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The First Day of Summer in Iceland

A Guide To Celebrating Sumardagurinn Fyrsti

|February 27, 2024
Takes inspiration from ancient cultures, philosophy, nature, and travel. Anton is a music creator on the side, but his main passion is to click-clack on his keyboard, creating a read that paints a picture.

Iceland is a unique, faraway land with its own fascinating culture. Luckily, Icelanders are always happy to share their ways with people from around the world. Let's glimpse into the traditions of Sumardagurinn Fyrsti and celebrate the "First Day of Summer" with the locals!


Local Celebrations

Some of the Icelandic celebrations are old and unique, adding to the country’s distinct identity that is appreciated both by locals and tourists. One such celebration is Sumardagurinn Fyrsti, or the “First Day of Summer.” And while late April in Iceland might not exactly scream "summer" (it can even be below freezing), this day marks the beginning of warmer weather, and traditionally, that's when the Icelandic summer begins. It's a big deal in Iceland, and it's as significant as the Summer Solstice. To better understand why, we'll walk you through how locals see and celebrate this occasion.

Iceland's First Day of Summer

The chill may still linger in the air, but in Iceland, hearts are ablaze with the warmth of anticipation. Every year, late April brings along the "First Day of Summer." It’s a vibrant public holiday surrounded by tradition and customs. Though the actual weather might disagree, this day celebrates the upcoming summer, the longer days, and the symbolic shedding of winter's grip. It's a collective sigh of relief after the long winter, whispering, "Sí, við erum tilbúin fyrir sumarið!" (Yes, we're ready for summer!). And it's not only about the changing seasons; this cherished day is defined by history, hope, and anticipation of all good things to come.

Arctic Henge during sunset

What is Sumardagurinn Fyrsti All About?

History

Sumardagurinn Fyrsti is an annual public holiday and the first day of Harpa. It's the first summer month in the old Norse calendar, which was closely associated with nature and its forces and used in Iceland up until the 19th century. This calendar divided the year into only two seasons: six months of short days (winter) and six months of so-called nightless days (summer). So, even though the actual summer weather is not there just yet, Sumardagurinn Fyrsti signifies the observance of the old Icelandic ways and the lengthening of days. It means that Iceland's magical, long-awaited summer is just around the corner.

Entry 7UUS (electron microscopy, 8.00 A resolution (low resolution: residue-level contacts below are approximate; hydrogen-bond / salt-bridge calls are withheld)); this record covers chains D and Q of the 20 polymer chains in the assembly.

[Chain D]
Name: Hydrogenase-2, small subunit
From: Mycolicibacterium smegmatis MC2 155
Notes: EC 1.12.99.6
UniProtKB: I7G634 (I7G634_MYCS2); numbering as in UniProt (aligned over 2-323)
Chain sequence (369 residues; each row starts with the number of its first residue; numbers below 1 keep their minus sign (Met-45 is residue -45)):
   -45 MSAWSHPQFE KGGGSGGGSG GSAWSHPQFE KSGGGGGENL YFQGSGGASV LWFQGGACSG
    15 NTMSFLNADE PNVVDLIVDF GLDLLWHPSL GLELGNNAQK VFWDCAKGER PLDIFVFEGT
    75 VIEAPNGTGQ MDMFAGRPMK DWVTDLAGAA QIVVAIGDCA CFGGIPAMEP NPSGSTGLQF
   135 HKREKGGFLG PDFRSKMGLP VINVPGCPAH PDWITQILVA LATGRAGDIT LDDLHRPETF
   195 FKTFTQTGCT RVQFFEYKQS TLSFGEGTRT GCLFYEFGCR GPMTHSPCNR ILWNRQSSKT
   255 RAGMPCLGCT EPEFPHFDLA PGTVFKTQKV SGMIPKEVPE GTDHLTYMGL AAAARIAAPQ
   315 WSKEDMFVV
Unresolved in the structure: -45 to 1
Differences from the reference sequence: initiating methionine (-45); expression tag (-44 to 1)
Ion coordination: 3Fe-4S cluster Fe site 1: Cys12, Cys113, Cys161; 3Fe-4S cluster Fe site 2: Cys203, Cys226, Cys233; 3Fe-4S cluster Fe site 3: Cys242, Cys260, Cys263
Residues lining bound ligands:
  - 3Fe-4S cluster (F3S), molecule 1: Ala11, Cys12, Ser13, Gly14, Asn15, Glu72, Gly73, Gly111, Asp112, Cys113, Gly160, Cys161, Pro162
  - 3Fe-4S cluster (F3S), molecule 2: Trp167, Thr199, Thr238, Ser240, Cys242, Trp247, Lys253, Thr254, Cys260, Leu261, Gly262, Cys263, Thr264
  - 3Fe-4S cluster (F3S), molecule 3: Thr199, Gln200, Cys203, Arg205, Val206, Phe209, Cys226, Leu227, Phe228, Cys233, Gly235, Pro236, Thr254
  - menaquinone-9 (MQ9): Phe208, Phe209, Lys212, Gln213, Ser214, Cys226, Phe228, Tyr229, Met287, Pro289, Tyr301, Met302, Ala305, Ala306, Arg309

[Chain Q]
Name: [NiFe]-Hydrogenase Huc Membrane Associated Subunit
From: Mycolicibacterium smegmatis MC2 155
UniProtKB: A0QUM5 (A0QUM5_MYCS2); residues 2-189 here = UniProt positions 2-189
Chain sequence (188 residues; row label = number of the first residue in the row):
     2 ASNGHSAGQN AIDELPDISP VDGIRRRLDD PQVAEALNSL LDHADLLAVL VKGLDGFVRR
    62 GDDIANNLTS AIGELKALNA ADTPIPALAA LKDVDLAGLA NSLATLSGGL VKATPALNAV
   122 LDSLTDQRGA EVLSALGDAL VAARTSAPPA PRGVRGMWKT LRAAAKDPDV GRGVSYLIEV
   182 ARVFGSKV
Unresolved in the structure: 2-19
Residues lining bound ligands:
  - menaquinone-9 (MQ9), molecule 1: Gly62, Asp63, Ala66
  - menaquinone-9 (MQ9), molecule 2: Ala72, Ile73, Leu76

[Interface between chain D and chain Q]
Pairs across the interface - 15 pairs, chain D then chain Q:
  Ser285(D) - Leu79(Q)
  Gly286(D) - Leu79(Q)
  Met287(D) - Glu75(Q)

Public Holiday

Although the First Day of Summer is an old tradition, it was only officially recognized as a public holiday in 1971. It's celebrated on the first Thursday after April 18th, which means the exact date can vary between April 19th and 25th. 

While in 2023, the holiday was on April 20th, in 2024, it falls on April 25th. The dates for the following three years are in descending order that's easy to remember: 

  • 2025: 24th April
  • 2026: 23rd April
  • 2027: 22nd April

As it's a public holiday in Iceland, most people are off work or school.

Happy tourists group selfie

Festivities

Despite the cooler temperatures, Icelanders take the First Day of Summer as an opportunity to have fun and don't hold back with festive events throughout the country. Although the day is rooted in old Norse beliefs and folklore, today, it's a family-oriented occasion, with Reykjavik municipality even dedicating it to children in 1921. There are many ways to celebrate Sumardagurinn Fyrsti, some of which include:

  • Parades: Colorful parades are held in towns and cities across Iceland, often featuring marching bands, floats, and costumed participants.
  • Outside activities: While in the old days, large symbolic bonfires were lit, today, it’s about spending quality time outside, enjoying a barbeque or a picnic.